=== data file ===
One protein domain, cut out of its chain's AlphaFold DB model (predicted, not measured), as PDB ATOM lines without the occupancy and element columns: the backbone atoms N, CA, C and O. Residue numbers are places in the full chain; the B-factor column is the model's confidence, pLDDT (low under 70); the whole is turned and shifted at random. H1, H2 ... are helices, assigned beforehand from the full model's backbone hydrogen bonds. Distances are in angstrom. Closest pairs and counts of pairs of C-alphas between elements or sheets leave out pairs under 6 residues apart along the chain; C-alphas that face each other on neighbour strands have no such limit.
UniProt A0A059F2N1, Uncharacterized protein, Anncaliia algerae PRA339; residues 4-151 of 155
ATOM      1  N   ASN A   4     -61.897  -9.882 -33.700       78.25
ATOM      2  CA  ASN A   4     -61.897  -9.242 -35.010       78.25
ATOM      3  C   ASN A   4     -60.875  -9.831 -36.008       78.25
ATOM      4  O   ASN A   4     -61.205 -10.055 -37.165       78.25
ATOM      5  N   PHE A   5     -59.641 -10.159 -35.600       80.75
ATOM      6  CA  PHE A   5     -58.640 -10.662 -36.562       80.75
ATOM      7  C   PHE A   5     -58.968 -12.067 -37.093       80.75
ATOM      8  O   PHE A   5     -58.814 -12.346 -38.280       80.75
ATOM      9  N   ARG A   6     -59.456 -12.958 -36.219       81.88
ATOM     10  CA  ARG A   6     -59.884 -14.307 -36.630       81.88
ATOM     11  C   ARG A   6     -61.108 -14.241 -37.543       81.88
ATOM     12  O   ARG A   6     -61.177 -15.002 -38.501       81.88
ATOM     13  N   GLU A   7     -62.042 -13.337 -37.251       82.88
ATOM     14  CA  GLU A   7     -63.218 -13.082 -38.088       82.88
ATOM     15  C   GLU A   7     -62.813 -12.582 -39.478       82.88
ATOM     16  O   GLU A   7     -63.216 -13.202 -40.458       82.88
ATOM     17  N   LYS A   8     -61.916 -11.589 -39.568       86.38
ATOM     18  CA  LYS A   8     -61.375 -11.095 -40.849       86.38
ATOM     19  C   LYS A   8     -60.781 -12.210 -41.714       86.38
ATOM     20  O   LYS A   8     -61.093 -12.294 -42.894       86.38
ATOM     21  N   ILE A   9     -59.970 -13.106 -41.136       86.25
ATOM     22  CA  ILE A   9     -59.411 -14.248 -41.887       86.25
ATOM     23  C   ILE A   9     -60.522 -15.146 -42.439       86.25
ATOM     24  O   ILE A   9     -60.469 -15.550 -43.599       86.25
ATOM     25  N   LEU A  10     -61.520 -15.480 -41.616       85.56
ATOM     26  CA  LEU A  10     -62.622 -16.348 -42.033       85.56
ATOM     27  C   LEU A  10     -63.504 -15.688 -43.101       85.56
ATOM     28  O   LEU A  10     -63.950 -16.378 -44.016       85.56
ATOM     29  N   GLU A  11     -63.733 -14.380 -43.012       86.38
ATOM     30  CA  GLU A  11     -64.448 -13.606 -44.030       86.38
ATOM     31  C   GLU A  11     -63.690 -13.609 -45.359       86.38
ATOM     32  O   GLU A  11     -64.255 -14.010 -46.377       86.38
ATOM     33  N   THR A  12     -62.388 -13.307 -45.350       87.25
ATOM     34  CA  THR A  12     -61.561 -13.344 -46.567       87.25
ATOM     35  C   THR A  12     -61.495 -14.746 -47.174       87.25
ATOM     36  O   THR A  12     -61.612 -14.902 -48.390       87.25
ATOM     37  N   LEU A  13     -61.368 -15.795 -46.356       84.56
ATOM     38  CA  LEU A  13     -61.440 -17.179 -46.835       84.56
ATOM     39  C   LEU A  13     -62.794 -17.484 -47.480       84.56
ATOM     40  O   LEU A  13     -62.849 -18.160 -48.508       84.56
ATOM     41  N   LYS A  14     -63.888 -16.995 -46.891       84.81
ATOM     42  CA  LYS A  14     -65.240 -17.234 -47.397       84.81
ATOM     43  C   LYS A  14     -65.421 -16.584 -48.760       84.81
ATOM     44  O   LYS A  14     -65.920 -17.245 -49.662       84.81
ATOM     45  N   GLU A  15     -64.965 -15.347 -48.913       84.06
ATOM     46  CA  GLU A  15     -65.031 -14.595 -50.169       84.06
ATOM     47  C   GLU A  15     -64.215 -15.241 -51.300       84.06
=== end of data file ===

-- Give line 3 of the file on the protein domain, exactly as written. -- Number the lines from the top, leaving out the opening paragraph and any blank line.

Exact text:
ATOM      2  CA  ASN A   4     -61.897  -9.242 -35.010       78.25